The dancing, crawling, and flying robots running from dome to dome in a world of strange machines may not be exactly what the future holds…but they inspire us to think about where we are going (and we need to think about that a lot harder). Maybe I need to get my fluorescent ink back out and paint some more fantastical cities glowing in the purple twilight of ages we will never get to see.

Have you ever read Rossum’s Universal Robots?  It is a Czech play from 1921 which introduced the word “robot” to describe a synthetic/machine person manufactured through a state-of-the-art process.  Since the play anteceded the great glut of mid-twentieth century sci-fi/fantasy novels and movies, it does not partake of their familiar narratives of futurism and high adventure, but rather is a brooding meditation on class, alienation, industrialization, and the post-human world.  Rossum’s Universal Robots treats its subject with the solemn dark intensity which Mary Shelley and Kafka brought to these same questions about what it means to be human and to try to pass one’s fundamental values on to one’s offspring.   

I am not asking this question out of idle curiosity (although I am curious if anyone read RUR), but rather as a means for reintroducing our old friend–and occasional guest blogger–Daniel Claymore.  Claymore, an LA-based writer & director, has just published Requiem for a Good Machine, his own science-fiction work about robots replacing humankind.  In Claymore’s sparkling yet chilly future megalopolis, Mirabilis, wise robot masters have built and maintain a perfect paradise habitat for humankind…because natural humans are failing and going extinct.  Some unknown pathology has sapped organic people of their well-known drive to multiply and gobble up all available resources.  The sad spectacle of hauntingly familiar near-future humans barely stumbling through the forms in a world which has lost its purpose makes up the backdrop of Claymore’s series.  But don’t worry, this isn’t Rossum’s Universal Robots and humankind isn’t quite out of the game yet…the protagonist, Leo Song, is a classic gumshoe who will do whatever it takes to get to the bottom of a mystery.  And there are mysteries aplenty in Claymore’s novel.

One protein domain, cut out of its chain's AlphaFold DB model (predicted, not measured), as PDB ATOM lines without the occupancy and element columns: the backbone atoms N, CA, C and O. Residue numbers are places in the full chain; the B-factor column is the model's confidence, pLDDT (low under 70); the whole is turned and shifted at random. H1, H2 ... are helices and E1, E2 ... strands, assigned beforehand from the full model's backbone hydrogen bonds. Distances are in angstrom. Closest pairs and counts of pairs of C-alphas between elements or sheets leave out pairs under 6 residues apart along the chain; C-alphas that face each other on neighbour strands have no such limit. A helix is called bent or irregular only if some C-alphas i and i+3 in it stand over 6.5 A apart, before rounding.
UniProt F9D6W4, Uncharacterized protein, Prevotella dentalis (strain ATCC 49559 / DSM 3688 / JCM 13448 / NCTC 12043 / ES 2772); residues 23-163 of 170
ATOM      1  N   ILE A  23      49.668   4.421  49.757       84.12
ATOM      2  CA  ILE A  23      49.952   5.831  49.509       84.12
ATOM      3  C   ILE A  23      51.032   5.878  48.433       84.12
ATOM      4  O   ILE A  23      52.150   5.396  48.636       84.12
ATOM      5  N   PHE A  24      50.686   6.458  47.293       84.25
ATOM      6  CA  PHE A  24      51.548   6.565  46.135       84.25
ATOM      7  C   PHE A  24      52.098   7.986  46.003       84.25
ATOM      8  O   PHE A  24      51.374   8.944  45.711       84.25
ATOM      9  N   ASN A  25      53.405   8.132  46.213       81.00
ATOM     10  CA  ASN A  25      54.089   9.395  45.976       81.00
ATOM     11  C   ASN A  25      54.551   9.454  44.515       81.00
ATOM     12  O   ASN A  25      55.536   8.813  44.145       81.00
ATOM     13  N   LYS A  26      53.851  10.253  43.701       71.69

As a human cop in a world where robots solve 99% of all crimes within instants (and make up all the top echelons on the police force—and every other authority-wielding body), Song has his work cut out for him trying to unravel a string of gruesome murders which the robots have not solved.  Also, even if the robot masters do not know who or what is committing these ghastly crimes, they certainly know a lot of things which they aren’t telling Officer Song. 

Like a Dashiell Hammett sleuth, Song must bend all the rules and take terrifying risks to figure out what is going on (his sad oxygen gun is painful but not-very-effective to humans and does nothing at all to robots).  Pursuing this case will take him to the inner sanctum of artificial intelligence, and out to the gritty edges of Mirabilis where the robots haven’t applied any glitter (and where non-conformist humans and trans-humans still have their own agendas).